This culture carries within itself the conviction that the attainment of more and more new rights constitutes the path to the realization of the person. In this way, man thinks that he can avoid or render superfluous the debate about the foundations, which can be summed up in Leopardi’s question: “And who am I?” (G. Leopardi, “Night Song of a Wandering Asian Shepherd,” v. 89). But not to ask the question regarding what the subject is, what the “I” is, is like trying to cure a disease without making a diagnosis! So, since the debate about the foundations is felt to be too abstract with respect to life’s needs, we entrust ourselves to techniques and procedures. From this position began the race to obtain the recognition of the new rights from legislation and jurisprudence.
But the critical point of contemporary culture lies precisely in the myopia with which it looks at the profound needs of man: not grasping the infinite scope of man’s constitutive needs, it proposes – on the material plane as well as the affective and existential plane – an infinite multiplication of partial responses. Partial responses are offered to reduced questions. But, as Cesare Pavese reminds us, “What a man seeks in his pleasures is an infinite, and no one would ever give up hope of attaining that infinity” (Il mestiere di vivere [This Business of Living], Einaudi, Turin 1952, p. 190). Thus, a multiplication, even to the nth degree, of “false infinites” (to use Benedict XVI’s term) will never be able to satisfy a need of infinite nature. It is not the quantitative accumulation of goods and experiences that can satisfy man’s “restless heart.”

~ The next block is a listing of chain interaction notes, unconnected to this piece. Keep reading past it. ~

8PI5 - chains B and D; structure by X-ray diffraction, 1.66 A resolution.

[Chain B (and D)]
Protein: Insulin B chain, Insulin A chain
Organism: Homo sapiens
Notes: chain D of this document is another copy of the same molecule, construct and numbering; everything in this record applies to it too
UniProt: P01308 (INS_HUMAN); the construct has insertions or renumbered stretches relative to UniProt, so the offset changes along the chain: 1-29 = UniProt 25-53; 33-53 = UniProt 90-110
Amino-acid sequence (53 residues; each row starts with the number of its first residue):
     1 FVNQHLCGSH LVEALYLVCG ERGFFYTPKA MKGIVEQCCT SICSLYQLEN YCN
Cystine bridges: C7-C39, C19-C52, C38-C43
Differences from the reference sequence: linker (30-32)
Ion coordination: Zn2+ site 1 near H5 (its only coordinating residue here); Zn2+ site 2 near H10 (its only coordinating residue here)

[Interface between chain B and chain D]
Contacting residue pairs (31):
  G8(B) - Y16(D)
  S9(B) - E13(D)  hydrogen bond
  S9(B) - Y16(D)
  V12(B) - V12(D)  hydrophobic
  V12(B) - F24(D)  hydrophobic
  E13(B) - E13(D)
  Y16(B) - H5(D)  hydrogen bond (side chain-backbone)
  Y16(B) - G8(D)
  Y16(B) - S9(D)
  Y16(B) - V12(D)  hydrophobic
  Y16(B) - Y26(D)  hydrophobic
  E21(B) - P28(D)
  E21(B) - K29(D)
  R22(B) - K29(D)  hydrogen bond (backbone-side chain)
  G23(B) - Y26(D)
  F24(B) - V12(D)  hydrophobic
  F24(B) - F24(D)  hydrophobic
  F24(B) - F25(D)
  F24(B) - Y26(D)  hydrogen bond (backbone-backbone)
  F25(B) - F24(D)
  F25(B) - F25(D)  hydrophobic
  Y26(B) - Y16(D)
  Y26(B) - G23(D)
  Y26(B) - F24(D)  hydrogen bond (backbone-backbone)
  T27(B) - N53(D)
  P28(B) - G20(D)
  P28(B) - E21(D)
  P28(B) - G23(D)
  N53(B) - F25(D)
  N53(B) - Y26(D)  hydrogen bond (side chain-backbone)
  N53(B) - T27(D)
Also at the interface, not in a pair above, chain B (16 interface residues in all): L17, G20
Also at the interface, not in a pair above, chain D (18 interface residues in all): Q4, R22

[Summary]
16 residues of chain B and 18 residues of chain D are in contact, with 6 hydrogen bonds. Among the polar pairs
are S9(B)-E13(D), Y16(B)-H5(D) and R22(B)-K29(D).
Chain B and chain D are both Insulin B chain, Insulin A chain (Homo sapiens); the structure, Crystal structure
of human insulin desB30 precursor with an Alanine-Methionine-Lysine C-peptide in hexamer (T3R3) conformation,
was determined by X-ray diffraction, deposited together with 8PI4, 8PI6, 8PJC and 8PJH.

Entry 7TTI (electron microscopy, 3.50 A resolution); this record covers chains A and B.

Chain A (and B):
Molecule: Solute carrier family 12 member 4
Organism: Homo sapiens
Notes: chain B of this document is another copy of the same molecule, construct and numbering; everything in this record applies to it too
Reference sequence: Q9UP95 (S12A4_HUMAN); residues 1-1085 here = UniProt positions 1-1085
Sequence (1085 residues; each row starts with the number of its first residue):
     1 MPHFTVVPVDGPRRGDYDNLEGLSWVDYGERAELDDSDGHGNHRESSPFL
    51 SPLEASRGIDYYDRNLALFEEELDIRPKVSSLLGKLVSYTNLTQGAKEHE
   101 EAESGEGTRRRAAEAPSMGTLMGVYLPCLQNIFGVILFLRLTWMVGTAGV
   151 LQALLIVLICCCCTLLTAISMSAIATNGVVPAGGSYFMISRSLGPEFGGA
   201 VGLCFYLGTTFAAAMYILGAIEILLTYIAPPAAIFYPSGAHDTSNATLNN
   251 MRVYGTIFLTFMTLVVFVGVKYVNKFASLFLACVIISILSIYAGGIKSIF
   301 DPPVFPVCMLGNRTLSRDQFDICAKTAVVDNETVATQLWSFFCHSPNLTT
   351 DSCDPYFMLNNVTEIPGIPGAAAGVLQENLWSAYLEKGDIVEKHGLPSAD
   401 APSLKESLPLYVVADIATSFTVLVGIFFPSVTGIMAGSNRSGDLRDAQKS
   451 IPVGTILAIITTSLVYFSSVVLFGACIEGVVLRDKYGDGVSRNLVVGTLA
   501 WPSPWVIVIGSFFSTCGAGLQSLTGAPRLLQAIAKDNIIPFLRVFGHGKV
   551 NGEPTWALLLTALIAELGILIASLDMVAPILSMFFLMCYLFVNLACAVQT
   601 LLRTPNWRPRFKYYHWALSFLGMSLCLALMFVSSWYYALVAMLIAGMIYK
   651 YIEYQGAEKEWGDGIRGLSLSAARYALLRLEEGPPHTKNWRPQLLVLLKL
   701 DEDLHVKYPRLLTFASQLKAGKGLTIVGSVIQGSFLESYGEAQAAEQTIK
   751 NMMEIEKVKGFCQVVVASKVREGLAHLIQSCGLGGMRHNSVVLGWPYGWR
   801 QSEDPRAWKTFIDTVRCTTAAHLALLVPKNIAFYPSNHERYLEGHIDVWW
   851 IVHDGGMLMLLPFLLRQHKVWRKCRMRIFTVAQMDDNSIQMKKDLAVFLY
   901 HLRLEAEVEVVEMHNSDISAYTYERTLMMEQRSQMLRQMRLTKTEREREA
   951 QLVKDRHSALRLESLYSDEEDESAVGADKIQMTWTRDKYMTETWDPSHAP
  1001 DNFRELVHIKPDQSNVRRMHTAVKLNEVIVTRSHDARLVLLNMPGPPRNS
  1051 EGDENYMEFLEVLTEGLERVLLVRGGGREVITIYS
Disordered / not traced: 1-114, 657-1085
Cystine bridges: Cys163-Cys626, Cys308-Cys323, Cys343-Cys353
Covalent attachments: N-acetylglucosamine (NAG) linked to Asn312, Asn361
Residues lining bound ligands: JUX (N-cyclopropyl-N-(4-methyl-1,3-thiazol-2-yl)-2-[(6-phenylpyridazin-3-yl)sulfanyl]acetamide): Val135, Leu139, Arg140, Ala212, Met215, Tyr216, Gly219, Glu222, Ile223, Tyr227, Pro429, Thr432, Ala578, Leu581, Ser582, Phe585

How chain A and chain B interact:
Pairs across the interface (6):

The drama of our culture, therefore, does not so much lie in the fact that man is allowed everything, as in the false promises and illusions that that permissiveness carries with it. Each person can verify in his own experience whether the attainment of more and more new rights is the path to his fulfillment – or whether it does not, in fact, produce the opposite consequence, since the incomprehension of the infinite nature of desire, the lack of recognition of the fabric of the “I,” leads de facto to a reduction of the person to gender, to his biological or physiological factors, etc. Here, the contradiction intrinsic to a certain conception of man that is so widespread in our advanced societies clearly emerges: we exalt, in an absolute manner, an “I” without limits in its new rights and, at the same time, implicitly affirm that the subject of these rights is basically a “nothing,” because he dissolves in antecedent factors, whether they be material, natural, or accidental.
What does all of this tell us about the situation of man today? What we have said also judges those efforts that oppose this tendency, but without bringing into question the common framing of the problem. Some of them, in fact, expect the solution from legislation to the contrary – and thus they, too, avoid the debate about the foundations. Of course, the right legislation is always better than the wrong legislation, but recent history demonstrates that no just law in itself has succeeded in preventing the drift that we see happening before our eyes.
Both sides share the same framing. T.S. Eliot’s words are true of both of them: “They constantly try to escape / From the darkness outside and within / By dreaming of systems so perfect that no one will need to be good” (Complete Poems and Plays: 1909-1950, Houghton Mifflin Harcourt, 2014, p. 106). This regards one group as much as the other.
But the attempt to resolve the human questions with procedures will never be sufficient.